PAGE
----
Storm in a teacup
SERVING up some tea and cakes has landed the Bangalow Historical Society in hot water with Byron Shire Council. Wendy Grissell and other volunteers with the society began serving light meals in July as a way of fundraising and attracting more people to their exhibitions at Heritage House Museum in Bangalow.
The tearoom operated on Saturdays and Sundays, and according to treasurer Vivienne Gorec increased their income from $40 a month to about $150.
“We were putting on exhibitions and it was costing money to do it,” she said.
“This was a way we could attract more people to the museum and raise some money too.”
But someone in the region has decided to be a grinch. Byron Shire Council received a complaint about the tearoom operating without a development application and has shut it down.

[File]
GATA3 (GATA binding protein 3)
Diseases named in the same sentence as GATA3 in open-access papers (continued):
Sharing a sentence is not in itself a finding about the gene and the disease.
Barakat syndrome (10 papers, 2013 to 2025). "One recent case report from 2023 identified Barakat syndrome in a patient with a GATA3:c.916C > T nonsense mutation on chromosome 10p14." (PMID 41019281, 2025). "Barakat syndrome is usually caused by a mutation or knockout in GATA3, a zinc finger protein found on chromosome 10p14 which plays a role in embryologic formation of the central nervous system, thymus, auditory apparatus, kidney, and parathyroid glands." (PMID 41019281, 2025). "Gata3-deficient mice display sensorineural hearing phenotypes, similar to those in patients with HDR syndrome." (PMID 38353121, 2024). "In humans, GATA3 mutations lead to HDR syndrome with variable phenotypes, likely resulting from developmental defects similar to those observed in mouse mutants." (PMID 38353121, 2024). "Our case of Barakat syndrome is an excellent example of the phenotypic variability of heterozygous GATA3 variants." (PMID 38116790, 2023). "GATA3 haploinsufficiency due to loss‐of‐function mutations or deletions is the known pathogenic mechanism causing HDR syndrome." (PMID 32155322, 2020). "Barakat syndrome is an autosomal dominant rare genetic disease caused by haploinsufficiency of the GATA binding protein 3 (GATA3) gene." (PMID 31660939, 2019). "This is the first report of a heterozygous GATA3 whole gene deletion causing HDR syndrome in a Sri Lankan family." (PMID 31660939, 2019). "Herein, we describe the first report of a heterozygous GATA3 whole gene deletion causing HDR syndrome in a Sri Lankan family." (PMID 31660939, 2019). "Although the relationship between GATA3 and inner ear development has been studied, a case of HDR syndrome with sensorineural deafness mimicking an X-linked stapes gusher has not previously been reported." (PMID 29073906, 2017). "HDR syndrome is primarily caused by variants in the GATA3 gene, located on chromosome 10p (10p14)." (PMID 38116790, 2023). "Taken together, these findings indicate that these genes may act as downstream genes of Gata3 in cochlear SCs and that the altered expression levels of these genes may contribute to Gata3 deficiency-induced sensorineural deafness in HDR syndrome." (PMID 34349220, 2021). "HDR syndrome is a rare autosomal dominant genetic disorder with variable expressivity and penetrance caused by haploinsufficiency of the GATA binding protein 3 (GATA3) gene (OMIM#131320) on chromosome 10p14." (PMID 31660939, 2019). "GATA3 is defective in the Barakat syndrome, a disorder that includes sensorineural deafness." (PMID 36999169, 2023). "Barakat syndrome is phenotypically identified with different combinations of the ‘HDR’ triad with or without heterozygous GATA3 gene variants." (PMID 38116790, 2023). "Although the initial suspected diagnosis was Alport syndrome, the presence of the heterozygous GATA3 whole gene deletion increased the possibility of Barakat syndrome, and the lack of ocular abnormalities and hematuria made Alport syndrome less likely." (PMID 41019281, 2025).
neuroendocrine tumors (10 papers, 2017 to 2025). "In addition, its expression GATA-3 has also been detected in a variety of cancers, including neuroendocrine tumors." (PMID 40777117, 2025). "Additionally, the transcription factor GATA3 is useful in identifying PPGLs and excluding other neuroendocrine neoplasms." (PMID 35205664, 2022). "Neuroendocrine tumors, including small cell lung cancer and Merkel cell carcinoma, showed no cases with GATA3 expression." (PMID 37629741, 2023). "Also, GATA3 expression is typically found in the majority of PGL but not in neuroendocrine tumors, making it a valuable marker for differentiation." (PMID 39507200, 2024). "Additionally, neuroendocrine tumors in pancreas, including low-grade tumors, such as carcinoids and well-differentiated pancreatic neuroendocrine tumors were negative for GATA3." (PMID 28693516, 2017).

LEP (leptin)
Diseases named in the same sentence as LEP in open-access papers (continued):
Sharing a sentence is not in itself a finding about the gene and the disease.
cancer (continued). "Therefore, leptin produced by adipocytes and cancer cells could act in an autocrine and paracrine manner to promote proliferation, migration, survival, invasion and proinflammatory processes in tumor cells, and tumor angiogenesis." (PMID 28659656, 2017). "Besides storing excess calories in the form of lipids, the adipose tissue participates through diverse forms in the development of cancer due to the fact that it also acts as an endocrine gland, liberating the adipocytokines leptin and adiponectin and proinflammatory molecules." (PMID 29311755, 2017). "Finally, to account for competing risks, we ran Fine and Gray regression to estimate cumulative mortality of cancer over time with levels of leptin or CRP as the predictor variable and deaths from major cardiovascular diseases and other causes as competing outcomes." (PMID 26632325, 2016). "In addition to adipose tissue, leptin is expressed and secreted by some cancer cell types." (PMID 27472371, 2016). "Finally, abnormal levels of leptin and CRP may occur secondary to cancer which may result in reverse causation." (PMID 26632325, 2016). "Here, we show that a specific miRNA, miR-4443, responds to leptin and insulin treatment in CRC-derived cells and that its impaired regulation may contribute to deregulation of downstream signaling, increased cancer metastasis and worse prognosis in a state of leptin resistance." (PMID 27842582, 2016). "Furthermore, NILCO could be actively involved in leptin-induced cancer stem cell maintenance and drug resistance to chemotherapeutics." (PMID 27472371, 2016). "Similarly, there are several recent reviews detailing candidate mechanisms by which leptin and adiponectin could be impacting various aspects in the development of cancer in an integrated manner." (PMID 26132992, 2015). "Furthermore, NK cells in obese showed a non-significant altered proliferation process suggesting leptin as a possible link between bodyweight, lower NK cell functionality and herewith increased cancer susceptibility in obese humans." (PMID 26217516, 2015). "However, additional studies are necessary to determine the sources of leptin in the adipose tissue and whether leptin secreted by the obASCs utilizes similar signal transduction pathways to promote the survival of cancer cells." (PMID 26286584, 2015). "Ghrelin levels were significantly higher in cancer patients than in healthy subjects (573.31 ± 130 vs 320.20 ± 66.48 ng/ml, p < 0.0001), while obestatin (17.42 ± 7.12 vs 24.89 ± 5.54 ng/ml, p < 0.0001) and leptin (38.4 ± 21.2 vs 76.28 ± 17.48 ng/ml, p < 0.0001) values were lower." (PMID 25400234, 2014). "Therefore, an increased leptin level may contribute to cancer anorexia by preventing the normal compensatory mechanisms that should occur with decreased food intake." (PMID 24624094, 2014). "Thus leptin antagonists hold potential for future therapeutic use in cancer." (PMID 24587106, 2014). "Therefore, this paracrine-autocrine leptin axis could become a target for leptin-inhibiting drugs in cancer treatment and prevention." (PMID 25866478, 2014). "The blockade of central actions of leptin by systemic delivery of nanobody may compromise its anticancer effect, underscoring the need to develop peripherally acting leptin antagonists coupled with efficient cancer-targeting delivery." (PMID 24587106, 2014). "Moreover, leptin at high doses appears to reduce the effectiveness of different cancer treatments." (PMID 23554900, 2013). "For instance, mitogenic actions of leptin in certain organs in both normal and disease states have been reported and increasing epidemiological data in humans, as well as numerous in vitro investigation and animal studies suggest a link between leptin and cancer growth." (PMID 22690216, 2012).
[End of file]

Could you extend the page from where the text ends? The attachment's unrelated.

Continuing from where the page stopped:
According to John Rushforth, team leader of environmental services at Byron Shire Council, two complaints have been made by the same person, someone who doesn’t even live in Bangalow, and council was obliged to investigate.
“They need to operate the kitchen in accordance with the development consent conditions and comply with the food standards code,” he said.
Mr Rushforth said the cost of lodging a DA started at $220 and went up from there. “There have been no fines or punitive action, and we have given advice to the historical society and would like to see it resolved,” he said.
Wendy Grissell said they knew they would have to put a DA in ‘somewhere down the track’, but wanted to test the waters and see if it was viable first.
“We are all volunteers. It’s not like this is a major business venture for anyone,” she said.
“We’ve worked so hard.”The tearoom will be closed until the historical society is able to lodge a DA and have it approved, but the museum will remain open. A special Anzac Day exhibition opens on April 12.